An antiphon in the Liturgy of the Hours for Psalm 37 declares, “Trust in the Lord, and He will do everything for you.” The second half of this sentence usually receives a variety of emphases: “. . . He will do everything . . .” “. . . everything for you” and “. . . everything for you” are probably the most common. While all of these could be correct, it is the deeper reality evoked by the antiphon which is the most revealing.
Jesus is fully man and fully God; this succinctly expressed mystery has caused no little confusion over the past two millennia, even after it was dogmatically defined at the Council of Chalcedon in 451. This “two natures, one person” doctrine means that when Jesus walked upon the earth, He was as human as we are today: He had emotions of joy and sorrow, He needed blankets or a fire for warmth when He was cold, and when He went in the water, He got wet. He was like us in every way, but without sin (Heb 4:15). Yet Jesus was also fully God, the Second Person of the Holy Trinity; He was the Word spoken by God the Father, the Word that was God’s own self-image. As St. John the Evangelist puts it, “In the beginning was the Word, and the Word was with God, and the Word was God” (Jn 1:1). But how does the God-man come to do everything for us—and what is “everything,” anyway?
The author of the Letter to the Hebrews attributes what is said in Psalm 110:4 to Jesus: “You are a priest forever in the manner of Melchizedek” (Heb 7:17-22). Remember too that Jesus rebukes the Pharisees at Matthew 22:41-46 for missing that “my lord” in Psalm 110:1 refers to the Messiah. According to the Mosaic Law, the High Priest entered the temple once a year to offer sacrifices for his own sins and for those of the people. But in His High Priesthood, Jesus offered the perfect sacrifice, and this sacrifice lasts forever. It is this sacrifice that the priest reenacts and makes present at the Mass today, rather than offering a new sacrifice. The priest in persona Christi, in the person of Christ, offers through Christ, with Christ, and in Christ, the sacrifice of Christ; that is, the priest is Christ offering Himself as the atonement for our sins to the Father. Jesus’ eternal priesthood and sacrifice takes the place of the old, imperfect priesthood and sacrifice, and He makes it in our place and for our sake. But there’s even more to the mystery than that.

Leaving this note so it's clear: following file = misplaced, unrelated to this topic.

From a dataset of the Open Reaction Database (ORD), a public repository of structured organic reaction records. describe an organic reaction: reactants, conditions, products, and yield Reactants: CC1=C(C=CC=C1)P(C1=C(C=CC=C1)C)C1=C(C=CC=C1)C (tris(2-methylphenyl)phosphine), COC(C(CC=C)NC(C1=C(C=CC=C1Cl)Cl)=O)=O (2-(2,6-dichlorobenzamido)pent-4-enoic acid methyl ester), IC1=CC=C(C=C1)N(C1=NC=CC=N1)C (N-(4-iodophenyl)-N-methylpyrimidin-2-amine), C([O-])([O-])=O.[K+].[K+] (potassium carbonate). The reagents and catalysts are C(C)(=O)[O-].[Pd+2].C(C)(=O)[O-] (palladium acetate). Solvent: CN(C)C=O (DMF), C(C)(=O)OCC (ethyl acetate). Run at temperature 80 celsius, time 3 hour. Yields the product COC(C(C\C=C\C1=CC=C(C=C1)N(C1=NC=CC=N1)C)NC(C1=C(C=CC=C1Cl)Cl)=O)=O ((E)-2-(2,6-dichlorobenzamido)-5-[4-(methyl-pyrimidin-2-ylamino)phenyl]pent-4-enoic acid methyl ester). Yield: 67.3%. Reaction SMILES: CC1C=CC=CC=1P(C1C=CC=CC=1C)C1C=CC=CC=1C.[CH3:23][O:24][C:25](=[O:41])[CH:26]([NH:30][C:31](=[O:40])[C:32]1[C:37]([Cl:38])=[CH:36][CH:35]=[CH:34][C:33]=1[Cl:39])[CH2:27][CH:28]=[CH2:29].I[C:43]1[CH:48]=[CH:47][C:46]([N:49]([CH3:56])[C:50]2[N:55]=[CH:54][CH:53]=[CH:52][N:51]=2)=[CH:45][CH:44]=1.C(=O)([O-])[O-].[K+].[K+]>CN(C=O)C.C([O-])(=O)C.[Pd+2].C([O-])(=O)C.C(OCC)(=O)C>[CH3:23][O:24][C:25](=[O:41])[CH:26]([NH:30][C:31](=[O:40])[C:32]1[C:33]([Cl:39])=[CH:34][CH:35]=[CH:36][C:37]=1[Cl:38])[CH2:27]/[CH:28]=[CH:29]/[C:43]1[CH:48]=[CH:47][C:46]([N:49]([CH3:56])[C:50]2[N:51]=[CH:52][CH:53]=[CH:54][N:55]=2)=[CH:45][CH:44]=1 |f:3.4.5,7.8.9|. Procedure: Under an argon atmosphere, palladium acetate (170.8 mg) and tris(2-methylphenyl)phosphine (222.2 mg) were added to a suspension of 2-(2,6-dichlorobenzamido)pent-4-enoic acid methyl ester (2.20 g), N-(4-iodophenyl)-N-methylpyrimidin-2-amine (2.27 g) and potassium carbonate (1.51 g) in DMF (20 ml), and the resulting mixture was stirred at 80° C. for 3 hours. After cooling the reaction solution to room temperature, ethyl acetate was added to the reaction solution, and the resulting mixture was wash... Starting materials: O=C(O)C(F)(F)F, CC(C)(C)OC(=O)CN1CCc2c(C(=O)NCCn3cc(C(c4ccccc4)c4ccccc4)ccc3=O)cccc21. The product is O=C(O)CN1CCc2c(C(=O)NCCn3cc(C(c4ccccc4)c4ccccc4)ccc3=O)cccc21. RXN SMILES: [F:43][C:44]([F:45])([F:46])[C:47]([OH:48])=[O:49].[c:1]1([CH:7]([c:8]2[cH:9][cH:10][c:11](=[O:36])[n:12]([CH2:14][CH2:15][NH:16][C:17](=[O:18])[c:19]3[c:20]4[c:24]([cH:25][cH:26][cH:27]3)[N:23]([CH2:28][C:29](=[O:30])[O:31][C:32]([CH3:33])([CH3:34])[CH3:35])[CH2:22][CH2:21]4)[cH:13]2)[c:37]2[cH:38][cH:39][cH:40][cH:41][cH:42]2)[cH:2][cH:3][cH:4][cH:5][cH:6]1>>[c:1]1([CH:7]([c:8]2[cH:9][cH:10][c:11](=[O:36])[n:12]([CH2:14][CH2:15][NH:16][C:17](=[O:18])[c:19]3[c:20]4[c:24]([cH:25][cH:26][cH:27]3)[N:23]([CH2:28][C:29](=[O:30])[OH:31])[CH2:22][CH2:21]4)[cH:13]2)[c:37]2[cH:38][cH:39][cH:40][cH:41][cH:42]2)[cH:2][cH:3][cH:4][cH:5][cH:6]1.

Adam, the first man, marred the very nature of humanity in his fall from grace. By disobeying God, Adam separated himself and his descendants from friendship with the Creator. It was not until God Himself became man in Christ Jesus that repairing this break was made possible for man. This was because the Word made flesh restored man’s link with God; Jesus restored something of man’s nature that had been lost through Adam. This had been impossible for man to accomplish, but in Christ whose humanity stands in the place of fallen humanity before God, man’s friendship with God was restored. It is not only Christ the priest who makes sacrifice in our place, but Christ in the very act of becoming man restores something to human nature, and re-forges the bond of friendship between God and humankind: “You are my friends if you do what I command you” (Jn 15:14).
In addition to restoring our friendship with God and making an eternal sacrifice on our behalf, Jesus also intercedes for us, and obtains for us whatever we ask for in His name. Man cannot obtain anything from God on his own. It is only Christ who obtains for us: “Jesus said to him, ‘I am the way and the truth and the life. No one comes to the Father except through me’” (Jn 14:6); and again, “Therefore, he is always able to save those who approach God through him, since he lives forever to make intercession for them” (Heb 7:25).
In today’s first reading, Paul writes in his letter to the Colossians, “For in him dwells the whole fullness of the deity bodily, and you share in this fullness in him . . . In him you were also circumcised . . . You were buried with him in baptism, in which you were also raised with him . . . [and] he brought you to life along with him” (Col 2:9-10a, 11a, 12a, 13b). We will not know all that Christ has done for us until we see Him face to face, but we should never have reason to doubt that indeed “He will do everything for you.” Therefore, we should never be sparing in our praise and thanksgiving of His mercy and kindness. As the Psalmist says, “Trust in the Lord, for His love endures forever!”
Image: Natalia Goncharova, Icon painting motifs